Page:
Before Oddbins and Majestic Wine there was Peter Dominic wine merchants, offering a range from the petillant Portugese favoured by students to stuff that was distinctly a grade above.
I don't know whether I was lucky or whether they had enthusiasts as managers in all their shops, but I learnt a great deal from these gentlemen....the best lesson being to trust your own judgement.
Father had a fondness for Nuits St. George which he bought through The Wine Society and had a nasty shock when he bought a bottle elsewhere...it was coarse and heavy, the colour staining the glass.
Yes, said the Peter Dominic manager when I told him. No surprise at all. They're cutting it with the Red Infuriator...stuff from Algeria.
They're all at it.... coarse stuff from the Languedoc to stretch the Rhones, better stuff from the Rhone bolstering the Bordeaux.
Never trust a label. Trust your own judgement. If you think it's foul...it is.
As I was to learn when moving to France years later, nothing much had changed, nor has it to this day, but at that point it hadn't crossed my mind to move to France, nor had it crossed the mind of a devotee of Chambery vermouth and Pouilly Fume that I would like a dessert wine when the manager of the branch I then frequented produced a bottle from the fridge.
Go on...you'll be surprised.
I was... it made me think of honey and orange, it sent wonderful smells up my nose and it was anything but heavy. I hadn't tasted anything like it.
Moulin Touchais. Coteaux du Layon. Twenty years old.
I bought what they had until the branch closed and my Moulin Touchais was no more.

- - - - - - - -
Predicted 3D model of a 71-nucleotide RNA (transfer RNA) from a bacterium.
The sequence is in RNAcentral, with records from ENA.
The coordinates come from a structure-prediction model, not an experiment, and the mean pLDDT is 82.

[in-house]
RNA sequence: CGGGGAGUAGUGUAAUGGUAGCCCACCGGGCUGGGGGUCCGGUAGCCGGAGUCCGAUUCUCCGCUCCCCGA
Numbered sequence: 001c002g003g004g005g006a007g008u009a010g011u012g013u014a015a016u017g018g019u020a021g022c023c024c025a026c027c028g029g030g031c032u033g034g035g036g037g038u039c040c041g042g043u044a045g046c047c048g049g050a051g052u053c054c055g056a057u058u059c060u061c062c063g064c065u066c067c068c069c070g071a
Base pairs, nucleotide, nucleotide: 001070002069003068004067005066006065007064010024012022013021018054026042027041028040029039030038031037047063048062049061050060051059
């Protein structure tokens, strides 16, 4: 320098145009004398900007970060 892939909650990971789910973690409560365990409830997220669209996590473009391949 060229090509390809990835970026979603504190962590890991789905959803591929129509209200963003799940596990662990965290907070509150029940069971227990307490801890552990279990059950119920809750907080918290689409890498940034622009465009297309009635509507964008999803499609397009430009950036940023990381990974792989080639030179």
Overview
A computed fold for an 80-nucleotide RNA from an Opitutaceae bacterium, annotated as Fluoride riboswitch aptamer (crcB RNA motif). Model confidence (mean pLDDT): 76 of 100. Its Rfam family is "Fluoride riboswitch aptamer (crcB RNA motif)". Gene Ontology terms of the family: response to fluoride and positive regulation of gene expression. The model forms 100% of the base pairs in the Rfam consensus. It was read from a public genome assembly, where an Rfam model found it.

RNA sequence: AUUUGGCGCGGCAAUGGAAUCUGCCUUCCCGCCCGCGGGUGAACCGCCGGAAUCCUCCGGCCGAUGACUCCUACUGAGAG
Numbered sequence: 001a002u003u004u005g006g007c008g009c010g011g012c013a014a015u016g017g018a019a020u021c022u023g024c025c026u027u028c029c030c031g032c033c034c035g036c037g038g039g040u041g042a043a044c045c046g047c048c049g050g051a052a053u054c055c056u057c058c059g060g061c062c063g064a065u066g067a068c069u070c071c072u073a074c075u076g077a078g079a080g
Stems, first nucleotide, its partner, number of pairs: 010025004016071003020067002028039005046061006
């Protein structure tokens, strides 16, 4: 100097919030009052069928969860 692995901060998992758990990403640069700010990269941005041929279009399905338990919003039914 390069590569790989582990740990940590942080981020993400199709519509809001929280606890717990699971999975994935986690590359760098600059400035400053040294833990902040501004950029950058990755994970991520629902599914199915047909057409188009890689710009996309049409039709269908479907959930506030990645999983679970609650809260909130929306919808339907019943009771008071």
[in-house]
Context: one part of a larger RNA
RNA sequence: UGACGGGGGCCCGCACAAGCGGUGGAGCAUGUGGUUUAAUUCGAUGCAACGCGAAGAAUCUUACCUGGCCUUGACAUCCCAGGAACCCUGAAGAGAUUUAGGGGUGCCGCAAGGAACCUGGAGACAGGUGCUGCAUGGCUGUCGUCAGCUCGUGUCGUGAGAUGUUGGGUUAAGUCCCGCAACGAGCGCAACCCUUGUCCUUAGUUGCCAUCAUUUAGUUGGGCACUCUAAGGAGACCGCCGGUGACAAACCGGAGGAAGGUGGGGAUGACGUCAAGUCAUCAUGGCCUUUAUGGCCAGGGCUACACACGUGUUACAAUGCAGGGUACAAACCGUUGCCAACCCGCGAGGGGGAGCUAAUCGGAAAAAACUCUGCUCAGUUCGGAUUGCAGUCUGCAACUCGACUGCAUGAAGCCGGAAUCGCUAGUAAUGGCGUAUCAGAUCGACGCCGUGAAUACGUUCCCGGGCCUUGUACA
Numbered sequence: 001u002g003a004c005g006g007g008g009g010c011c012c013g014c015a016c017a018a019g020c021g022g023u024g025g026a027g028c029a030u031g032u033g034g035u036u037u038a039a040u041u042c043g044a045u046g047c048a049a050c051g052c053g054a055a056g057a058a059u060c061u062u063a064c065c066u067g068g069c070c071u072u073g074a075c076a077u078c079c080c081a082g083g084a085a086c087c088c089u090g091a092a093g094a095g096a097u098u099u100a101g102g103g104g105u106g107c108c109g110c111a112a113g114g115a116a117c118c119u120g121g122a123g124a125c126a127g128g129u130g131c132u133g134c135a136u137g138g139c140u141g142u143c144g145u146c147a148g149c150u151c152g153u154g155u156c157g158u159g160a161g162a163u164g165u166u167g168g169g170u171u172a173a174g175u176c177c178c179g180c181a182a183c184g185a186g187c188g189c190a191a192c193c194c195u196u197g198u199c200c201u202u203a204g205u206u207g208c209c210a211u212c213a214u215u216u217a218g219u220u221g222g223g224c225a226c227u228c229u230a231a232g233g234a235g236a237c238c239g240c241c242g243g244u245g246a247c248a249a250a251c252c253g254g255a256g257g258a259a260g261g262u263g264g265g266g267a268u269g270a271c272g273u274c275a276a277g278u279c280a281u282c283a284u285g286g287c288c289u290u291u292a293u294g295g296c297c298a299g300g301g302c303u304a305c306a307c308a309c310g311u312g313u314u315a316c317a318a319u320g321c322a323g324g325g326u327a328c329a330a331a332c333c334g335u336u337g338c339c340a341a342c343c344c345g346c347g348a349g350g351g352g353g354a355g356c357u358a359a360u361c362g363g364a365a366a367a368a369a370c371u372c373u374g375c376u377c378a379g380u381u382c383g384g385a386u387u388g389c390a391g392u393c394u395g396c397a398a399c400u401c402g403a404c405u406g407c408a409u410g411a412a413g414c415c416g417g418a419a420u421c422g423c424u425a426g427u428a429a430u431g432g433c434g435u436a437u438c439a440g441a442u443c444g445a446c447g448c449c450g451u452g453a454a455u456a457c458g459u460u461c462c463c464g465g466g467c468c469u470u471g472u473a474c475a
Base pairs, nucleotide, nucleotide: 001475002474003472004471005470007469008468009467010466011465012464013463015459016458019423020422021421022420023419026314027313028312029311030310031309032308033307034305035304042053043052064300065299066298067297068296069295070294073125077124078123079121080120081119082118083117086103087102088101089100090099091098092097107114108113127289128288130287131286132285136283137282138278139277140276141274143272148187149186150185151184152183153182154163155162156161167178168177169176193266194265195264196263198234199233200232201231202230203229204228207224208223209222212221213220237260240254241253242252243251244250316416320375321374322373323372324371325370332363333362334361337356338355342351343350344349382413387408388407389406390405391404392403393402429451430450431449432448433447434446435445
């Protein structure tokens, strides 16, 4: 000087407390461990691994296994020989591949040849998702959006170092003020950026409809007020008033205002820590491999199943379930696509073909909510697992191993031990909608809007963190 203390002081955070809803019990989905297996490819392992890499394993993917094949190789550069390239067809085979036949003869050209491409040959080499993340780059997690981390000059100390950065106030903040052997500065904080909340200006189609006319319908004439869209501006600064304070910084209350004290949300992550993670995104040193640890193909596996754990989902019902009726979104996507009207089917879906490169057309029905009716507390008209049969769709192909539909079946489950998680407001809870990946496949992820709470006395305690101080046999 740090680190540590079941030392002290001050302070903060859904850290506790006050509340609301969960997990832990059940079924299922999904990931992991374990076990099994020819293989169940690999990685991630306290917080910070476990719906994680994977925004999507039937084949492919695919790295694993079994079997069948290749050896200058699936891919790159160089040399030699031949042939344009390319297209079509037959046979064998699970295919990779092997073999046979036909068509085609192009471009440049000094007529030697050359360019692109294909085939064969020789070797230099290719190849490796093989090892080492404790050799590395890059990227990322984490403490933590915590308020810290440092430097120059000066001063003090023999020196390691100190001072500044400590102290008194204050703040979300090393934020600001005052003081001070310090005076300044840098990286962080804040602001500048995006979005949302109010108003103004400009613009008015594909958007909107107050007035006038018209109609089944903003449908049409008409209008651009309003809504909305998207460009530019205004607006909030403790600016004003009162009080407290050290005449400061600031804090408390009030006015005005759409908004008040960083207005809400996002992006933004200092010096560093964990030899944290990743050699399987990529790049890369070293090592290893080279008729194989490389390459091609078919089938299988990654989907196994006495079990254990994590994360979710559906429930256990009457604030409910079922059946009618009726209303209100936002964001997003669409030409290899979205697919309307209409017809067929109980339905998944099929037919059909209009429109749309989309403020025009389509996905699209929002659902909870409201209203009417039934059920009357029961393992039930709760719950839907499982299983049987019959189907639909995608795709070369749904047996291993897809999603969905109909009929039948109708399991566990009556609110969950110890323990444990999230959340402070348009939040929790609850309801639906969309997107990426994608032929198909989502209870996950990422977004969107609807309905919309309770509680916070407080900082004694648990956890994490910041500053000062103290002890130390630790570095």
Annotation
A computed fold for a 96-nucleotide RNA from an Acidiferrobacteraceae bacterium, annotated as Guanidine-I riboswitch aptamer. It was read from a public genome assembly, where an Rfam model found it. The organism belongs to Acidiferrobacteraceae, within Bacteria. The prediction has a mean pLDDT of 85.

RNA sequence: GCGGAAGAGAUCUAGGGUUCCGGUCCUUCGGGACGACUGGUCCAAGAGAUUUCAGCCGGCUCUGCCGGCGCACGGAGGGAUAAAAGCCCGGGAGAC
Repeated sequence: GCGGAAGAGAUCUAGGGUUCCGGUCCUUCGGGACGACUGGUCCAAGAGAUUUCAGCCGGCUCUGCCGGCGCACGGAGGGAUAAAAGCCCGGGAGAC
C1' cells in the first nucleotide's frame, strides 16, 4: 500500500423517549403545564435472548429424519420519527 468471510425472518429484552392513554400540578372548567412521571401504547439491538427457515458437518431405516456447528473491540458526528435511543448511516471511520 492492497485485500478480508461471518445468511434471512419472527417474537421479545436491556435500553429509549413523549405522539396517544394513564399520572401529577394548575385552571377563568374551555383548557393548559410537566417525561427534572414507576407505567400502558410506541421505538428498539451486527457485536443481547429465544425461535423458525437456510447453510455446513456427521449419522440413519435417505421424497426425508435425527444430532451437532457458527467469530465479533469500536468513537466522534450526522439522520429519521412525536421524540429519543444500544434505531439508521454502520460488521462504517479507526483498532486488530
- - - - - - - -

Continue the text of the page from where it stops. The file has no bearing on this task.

And then one day I moved to France.
I looked in various areas: Brittany, the Limousin, the Charente and, not finding what I wanted, moved on to the Loire Valley.
In hindsight it is clear that the other areas did not come up to the mark because my unconscious mark was the Loire Valley itself!
I saw all sorts, then found an estate agent whose method was to allow you to look through files of houses printed in black on coarse yellow paper, pick what you wanted and then send you off with keys...where they existed....and general directions, broad finger on the map...we are here and the enemy is there.
Just the style I loved. Thanks to him I was off the beaten track, getting to grips with what was behind the tourist facade.
I was frequently lost and on one occasion pulled up on a hillside..... a stumpy stone building on the hill above, vines below and a river running at the bottom....the River Layon, upon whose Coteaux I was sitting.
Though I did not buy a house in the Layon area, I used to frequent it....buying wine, visiting friends....and grew to love its quiet beauty.
Downstream was Clere sur Layon, nestling in the valley among its vines, its roads made perilous by the lorries running to and fro the vast quarries behind the village, the drivers on piece work and stopping for nobody.